To understand piracy consult a chapter from America’s hidden history
Summary: The Americans that fought WWI and WWII dreamt of a better world, run by laws and not greed backed by force. After WWII the foundations were laid for global institutions to make this a reality, beginning a project taking generations to accomplish. The Boomers have abandoned it, each year pissing on the foundation. Preemptively invading nations (against treaties going back to Westphalia). Torture, lifetime detention without charge or trial. All that remains are the words, now empty rhetoric cloaking our hypocrisy. We could make more effective use of our Navy, having them enforce the law of nations (as said in the Constitution) on the seas. Then we might have a far better world, beyond just having fewer pirates.
Somalia provides a case study, and a caution about the future. America’s interventionists remain silent when trawlers from developed nations rape — almost sterilize — Somalia’s fishing grounds. When Somalia’s fishermen-turned-pirates demand ransom for sailors they, become gravel in the machinery of commerce. Only then do our war mongers cry for action. Let Somalia’s villages see our wrath — with their wives and children as collateral damage! (see here for examples; giving psychopathic advice is a career asset for America’s geopolitical experts). Much as Libyan rebels are heroes to our leaders, but oppressed Shiites in Baharain are ignored when they protest — even when their government responds with troops (aided by our Saudi allies).
We can bomb Somalia. And bomb the next poor people who dare to strike back. This is not justice. Eventually some will use our technology to seek vengeance, probably on a larger scale than 9-11. Then we’ll cry “terrorism”, adopting our now-characteristic faux morality (it’s never terrorism when we bomb civilians), and bomb again. God only knows how and when this cycle will end. It probably will end badly for us.
A note from the past
Another chapter from the hidden history of America. Our amnesia makes us weaker and more easily led. We cannot chart a path to the future if we do not clearly see the past.
Captain Thomas Tew made what amounted to a triumphal progress. No sooner had his vessel, the eight-gun Amity, docked in his native Newport, Rhode Island, in April 1694, than the citizens of that nautical town were seized with delirium. Tew, heretofore a man of modest reputation, was suddenly the cynosure of all eyes, lionized by the gentry in their handsome frame houses on the hill overlooking the harbor. The shopkeepers, merchants and tavern owners down near the docks frantically elbowed one another in their haste to provide his free-spending crewmen with all the liquor, women and other necessaries demanded by mariners who had spent more than 15 months at sea.
When the people of Newport had exhausted their welcome, Tew and his family traveled to New York. There he was feted and dined by the Royal Governor, Colonel Benjamin Fletcher, who described the captain as “what they call a very pleasant man; so that at some times when the labours of my day were over it was some divertisement as well as information to me, to hear him talk.” Mrs. Tew and the two Tew daughters attended gala functions at the Governor’s mansion, dressed in rich silks from the Orient and glittering with diamond jewelry that the captain had brought back with him. The Tews, in short, were the cream of East Coast society, prominent (if recently arrived) members of a colonial aristocracy of wealth and accomplishment.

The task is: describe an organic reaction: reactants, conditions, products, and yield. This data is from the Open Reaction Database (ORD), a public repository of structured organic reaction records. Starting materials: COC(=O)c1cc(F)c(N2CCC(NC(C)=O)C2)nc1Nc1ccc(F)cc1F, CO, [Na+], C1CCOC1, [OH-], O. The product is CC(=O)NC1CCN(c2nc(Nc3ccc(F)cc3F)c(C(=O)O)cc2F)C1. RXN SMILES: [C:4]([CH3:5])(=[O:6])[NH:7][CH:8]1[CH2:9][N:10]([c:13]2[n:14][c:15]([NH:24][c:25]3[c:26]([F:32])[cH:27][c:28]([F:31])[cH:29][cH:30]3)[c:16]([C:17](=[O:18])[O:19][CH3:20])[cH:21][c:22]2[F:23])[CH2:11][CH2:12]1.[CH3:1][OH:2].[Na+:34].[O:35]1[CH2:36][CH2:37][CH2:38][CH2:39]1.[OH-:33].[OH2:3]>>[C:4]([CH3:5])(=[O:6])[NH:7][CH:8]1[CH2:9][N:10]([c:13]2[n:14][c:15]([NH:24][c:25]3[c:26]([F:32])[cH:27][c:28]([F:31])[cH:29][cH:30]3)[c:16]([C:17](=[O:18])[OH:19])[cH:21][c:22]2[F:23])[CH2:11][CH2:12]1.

Back in New port after his sojourn in New York, Captain Tew began to ready the Amity for another cruise, thereby causing a second wave of hysteria … with “servants from most places of the country running from their masters, sons from their parents,” all of them eager to join in Tew’s next cruise. even proper young men from Newport’s most respectable families tried to sneak aboard the Amity, while preachers labored from the pulpit to restrain them with threats of the last and hellfire.
What roused the preachers’ ire — without reducing the citizens’ plaudits or society’s approval — was the source of Tew’s new-found wealth and fame: he had captained one of the most electrifying successful cruises in the history of piracy. … Little wonder that every foot-loose young man in Newport yearned to sail with Tew. As for being held back by conscience, they had nothing to worry about: it was considered no sin to rob infidels.
… The leading merchants of the North American cities eagerly bankrolled the pirate captains in exchange for a share of the loot. … With royal governors, merchants and the general populace all more or less sympathetic, the rare pirate brought to trial in the colonies usually could count on a “not guilty” verdict from a jury of his peers. … One New York merchant, Frederick Philipse, made so much money that he became the richest man in colonial New York.
— The Pirates, Time-Life Books (1978), pp 62-73
For more information about piracy
- All about Pirates!, 12 December 2008
- More about pirates: why we no longer “hang them high”, 5 January 2009
- A Piracy SitRep, 12 May 2009
- What is this “justice” that war-loving Americans speak of?, 31 December 2009
- More about those pirate demons in Somalia, 2 January 2009
- The real pirates sailing the seas, in whom we have no interest and from which we will suffer massive damage, 4 January 2010
- New research about pirates!, 3 March 2010
For more information see the FM reference page Naval warfare and strategy.